There’s palpable anger and sadness to the whole ultraviolent, hypersexual affair, especially after Sergey starts using his scratch to pay for one of the prostitutes, then falls for her, knocks her up; let’s just say that hearing a young woman’s voice for the first time during an illegal, low-rent abortion is an unusually distressing sensation. Sound in general is key to Slaboshpytskiy’s tension and atmospheric rigor (as is his ever-present Steadicam, which adds a refined sense of choreography, rhythm, and a splendid array of tracking shots and long-shot tableaux), the hyper-realistic soundtrack as stylized as Jacques Tati’s observational, dialogue-light comedies. Here, however, the genre is more aggressively art-punk. It’s a silent movie that screams.

Please call it a caveat, not a copout: I’ll probably need multiple viewings to even begin to reckon with the fertile breadth of 83-year-old master Jean-Luc Godard’s poetic 3D provocation Adieu Au Langage without embarrassing myself, but it’s the single film in the main Cannes competition I can’t stop thinking about. With rare exceptions from the late ’80s and beyond, my JLG vintage of choice would be the “early, funny ones,” and I admittedly walked out of his last feature at Cannes (2010’s Film Socialisme) because of his insulting prank of subtitling in broken “Navajo English.” That said, his short Les Trois Désastres segment from the 3D omnibus 3X3D was headier and more thrilling than half the films I saw at Cannes last year, so my expectations were high but exceeded in this densely analytical yet undeniably breezy dissertation on How We Live Today. My notes are a scribble of references (Aleksandr Solzhenitsyn gets Googled, Rodin on the toilet, TV pioneer Vladimir Zworykin, the number 133501?) and technical descriptions, but here’s the plotted known amidst granulated digital textures, war footage and old movie clips: an adulterous couple (Kamel Abdelli and Héloise Godet) philosophizes about art, politics and themselves, often while lounging in the nude, but the real protagonist may be Roxy Miéville (Godard’s dog), who communes with nature.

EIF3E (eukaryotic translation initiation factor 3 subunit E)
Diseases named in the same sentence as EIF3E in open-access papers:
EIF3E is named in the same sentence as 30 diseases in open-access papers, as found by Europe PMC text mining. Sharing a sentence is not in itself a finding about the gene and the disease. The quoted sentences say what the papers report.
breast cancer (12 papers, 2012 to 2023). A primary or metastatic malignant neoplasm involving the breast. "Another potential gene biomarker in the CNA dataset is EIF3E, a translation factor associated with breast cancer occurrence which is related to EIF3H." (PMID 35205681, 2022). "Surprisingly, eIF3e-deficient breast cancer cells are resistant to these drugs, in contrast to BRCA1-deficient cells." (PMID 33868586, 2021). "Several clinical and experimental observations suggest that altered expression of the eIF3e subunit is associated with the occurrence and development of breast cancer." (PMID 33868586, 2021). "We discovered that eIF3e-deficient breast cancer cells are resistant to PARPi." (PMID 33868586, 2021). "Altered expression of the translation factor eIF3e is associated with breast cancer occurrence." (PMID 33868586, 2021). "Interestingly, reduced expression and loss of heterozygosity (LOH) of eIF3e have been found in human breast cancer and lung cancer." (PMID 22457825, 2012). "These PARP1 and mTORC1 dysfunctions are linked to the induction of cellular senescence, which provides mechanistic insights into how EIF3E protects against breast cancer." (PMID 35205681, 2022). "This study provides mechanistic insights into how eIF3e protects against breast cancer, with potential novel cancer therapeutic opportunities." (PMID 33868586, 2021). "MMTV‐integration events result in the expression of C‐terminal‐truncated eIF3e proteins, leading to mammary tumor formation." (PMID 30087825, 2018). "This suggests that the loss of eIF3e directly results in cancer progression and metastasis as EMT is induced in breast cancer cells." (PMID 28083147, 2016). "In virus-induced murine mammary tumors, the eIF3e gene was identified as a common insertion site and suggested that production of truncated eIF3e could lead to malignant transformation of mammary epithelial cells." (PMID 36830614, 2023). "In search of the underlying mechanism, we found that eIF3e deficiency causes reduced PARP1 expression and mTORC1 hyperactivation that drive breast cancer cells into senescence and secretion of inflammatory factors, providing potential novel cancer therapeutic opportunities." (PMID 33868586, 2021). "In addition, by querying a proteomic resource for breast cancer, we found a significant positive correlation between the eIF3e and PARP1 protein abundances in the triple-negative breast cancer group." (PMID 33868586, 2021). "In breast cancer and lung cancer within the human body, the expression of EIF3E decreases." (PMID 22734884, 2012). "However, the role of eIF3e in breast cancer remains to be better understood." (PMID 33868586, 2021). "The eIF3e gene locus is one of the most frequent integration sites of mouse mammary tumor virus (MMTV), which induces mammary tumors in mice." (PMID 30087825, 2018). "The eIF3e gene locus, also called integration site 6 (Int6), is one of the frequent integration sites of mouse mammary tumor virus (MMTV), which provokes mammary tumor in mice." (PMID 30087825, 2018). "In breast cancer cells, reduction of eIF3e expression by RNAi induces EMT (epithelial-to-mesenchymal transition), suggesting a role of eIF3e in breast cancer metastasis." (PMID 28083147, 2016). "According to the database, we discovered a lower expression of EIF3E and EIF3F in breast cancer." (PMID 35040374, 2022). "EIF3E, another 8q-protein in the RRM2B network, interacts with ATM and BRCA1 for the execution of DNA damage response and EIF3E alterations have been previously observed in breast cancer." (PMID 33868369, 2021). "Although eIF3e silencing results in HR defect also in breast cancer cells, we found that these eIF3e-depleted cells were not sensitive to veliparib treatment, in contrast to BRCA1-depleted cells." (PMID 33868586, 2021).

Farewell to language — at least as we knew it, arf! — but for humans or cinema? iPhones are passed back and forth in lieu of conversing, ringtones erupt at the edge of hearing (making audience members swivel in confusion), and the multiplex gimmick of trois dimensions is used not to toss projectiles but to challenge our optics (a chain link fence is flush with the screen except for fingers hanging onto it the foreground, the people and everything else in the extreme background constituting the 3D effect; a pier post sits in extreme close-up next to our pupils while a steamboat drifts behind). At one point, with a jerry-rigged totem of SLR cameras, a panning shot tracks a man walking away from a woman, except we still see her in a static shot as a separate 3D layer; he walks back, the two planes become one again, and the crowd breaks out in applause. An 83-year-old master invents a brand new shot in cinema, and that’s a reality (metaphor? worldview? joke? Help!) worth expounding upon, if we’re ever given the chance to converse with this film again. For now, adieu!